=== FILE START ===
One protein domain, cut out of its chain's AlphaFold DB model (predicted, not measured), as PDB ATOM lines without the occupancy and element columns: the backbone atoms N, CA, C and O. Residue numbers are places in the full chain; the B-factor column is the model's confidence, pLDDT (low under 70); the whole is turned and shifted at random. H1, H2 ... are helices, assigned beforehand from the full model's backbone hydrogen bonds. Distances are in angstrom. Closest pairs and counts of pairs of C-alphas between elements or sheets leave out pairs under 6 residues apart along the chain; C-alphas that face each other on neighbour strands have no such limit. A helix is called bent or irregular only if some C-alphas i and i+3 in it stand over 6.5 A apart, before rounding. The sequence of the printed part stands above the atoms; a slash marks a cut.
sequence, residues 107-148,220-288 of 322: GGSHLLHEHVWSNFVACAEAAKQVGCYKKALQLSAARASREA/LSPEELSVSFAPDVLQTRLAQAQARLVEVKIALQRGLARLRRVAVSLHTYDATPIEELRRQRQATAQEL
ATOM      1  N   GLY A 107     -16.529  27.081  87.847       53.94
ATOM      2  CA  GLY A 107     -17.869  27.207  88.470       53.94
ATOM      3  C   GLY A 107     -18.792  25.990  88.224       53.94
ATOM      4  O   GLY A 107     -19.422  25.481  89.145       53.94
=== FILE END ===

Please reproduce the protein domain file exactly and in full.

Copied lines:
One protein domain, cut out of its chain's AlphaFold DB model (predicted, not measured), as PDB ATOM lines without the occupancy and element columns: the backbone atoms N, CA, C and O. Residue numbers are places in the full chain; the B-factor column is the model's confidence, pLDDT (low under 70); the whole is turned and shifted at random. H1, H2 ... are helices, assigned beforehand from the full model's backbone hydrogen bonds. Distances are in angstrom. Closest pairs and counts of pairs of C-alphas between elements or sheets leave out pairs under 6 residues apart along the chain; C-alphas that face each other on neighbour strands have no such limit. A helix is called bent or irregular only if some C-alphas i and i+3 in it stand over 6.5 A apart, before rounding. The sequence of the printed part stands above the atoms; a slash marks a cut.
sequence, residues 107-148,220-288 of 322: GGSHLLHEHVWSNFVACAEAAKQVGCYKKALQLSAARASREA/LSPEELSVSFAPDVLQTRLAQAQARLVEVKIALQRGLARLRRVAVSLHTYDATPIEELRRQRQATAQEL
ATOM      1  N   GLY A 107     -16.529  27.081  87.847       53.94
ATOM      2  CA  GLY A 107     -17.869  27.207  88.470       53.94
ATOM      3  C   GLY A 107     -18.792  25.990  88.224       53.94
ATOM      4  O   GLY A 107     -19.422  25.481  89.145       53.94